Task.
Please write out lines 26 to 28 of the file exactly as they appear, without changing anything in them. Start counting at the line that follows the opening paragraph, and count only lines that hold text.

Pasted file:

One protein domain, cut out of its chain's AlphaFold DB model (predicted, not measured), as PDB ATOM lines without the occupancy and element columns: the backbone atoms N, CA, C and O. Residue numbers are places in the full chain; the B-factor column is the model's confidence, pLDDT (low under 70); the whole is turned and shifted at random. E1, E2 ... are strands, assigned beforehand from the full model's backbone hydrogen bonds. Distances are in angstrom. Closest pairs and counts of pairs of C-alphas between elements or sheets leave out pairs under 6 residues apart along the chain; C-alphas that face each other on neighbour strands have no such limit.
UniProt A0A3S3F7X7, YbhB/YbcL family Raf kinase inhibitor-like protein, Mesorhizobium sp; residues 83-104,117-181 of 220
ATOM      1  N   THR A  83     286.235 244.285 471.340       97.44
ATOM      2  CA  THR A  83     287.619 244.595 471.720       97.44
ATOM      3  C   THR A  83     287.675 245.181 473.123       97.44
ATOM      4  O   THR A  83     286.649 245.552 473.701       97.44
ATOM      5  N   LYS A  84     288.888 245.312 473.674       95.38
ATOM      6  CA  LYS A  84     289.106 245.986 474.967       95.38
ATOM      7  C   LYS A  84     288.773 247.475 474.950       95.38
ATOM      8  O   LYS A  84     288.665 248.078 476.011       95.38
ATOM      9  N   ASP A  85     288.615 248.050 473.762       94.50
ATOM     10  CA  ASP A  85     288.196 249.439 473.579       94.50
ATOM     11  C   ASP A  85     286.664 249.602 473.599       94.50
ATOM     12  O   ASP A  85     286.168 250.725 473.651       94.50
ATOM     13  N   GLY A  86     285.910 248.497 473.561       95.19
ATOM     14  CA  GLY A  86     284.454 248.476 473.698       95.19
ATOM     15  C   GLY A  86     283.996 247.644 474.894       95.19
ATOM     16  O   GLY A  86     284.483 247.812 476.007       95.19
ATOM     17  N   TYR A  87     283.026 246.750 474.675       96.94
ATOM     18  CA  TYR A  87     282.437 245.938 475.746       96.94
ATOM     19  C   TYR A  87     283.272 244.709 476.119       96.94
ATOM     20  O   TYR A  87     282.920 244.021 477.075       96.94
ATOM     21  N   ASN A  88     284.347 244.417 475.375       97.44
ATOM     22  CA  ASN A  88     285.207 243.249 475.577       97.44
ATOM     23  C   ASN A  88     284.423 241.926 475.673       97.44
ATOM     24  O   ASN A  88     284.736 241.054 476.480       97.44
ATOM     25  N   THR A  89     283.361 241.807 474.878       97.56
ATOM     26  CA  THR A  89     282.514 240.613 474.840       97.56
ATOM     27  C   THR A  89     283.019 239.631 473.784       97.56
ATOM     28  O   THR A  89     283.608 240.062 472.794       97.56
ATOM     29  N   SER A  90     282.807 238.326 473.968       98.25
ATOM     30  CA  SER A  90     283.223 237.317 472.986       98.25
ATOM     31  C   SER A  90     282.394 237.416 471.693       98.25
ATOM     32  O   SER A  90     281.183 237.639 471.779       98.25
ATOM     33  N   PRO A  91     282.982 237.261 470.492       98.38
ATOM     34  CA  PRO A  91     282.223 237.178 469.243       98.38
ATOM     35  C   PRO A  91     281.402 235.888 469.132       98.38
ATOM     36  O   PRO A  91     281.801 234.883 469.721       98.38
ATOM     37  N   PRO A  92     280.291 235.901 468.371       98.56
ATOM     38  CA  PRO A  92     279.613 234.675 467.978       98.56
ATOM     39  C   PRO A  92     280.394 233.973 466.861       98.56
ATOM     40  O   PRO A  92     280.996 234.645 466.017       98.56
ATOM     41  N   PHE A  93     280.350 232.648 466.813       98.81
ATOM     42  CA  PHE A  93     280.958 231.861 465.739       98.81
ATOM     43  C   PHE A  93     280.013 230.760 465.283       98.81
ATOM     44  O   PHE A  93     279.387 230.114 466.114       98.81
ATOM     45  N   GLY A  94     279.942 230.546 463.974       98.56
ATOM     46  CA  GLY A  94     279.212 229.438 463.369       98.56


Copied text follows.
ATOM     25  N   THR A  89     283.361 241.807 474.878       97.56
ATOM     26  CA  THR A  89     282.514 240.613 474.840       97.56
ATOM     27  C   THR A  89     283.019 239.631 473.784       97.56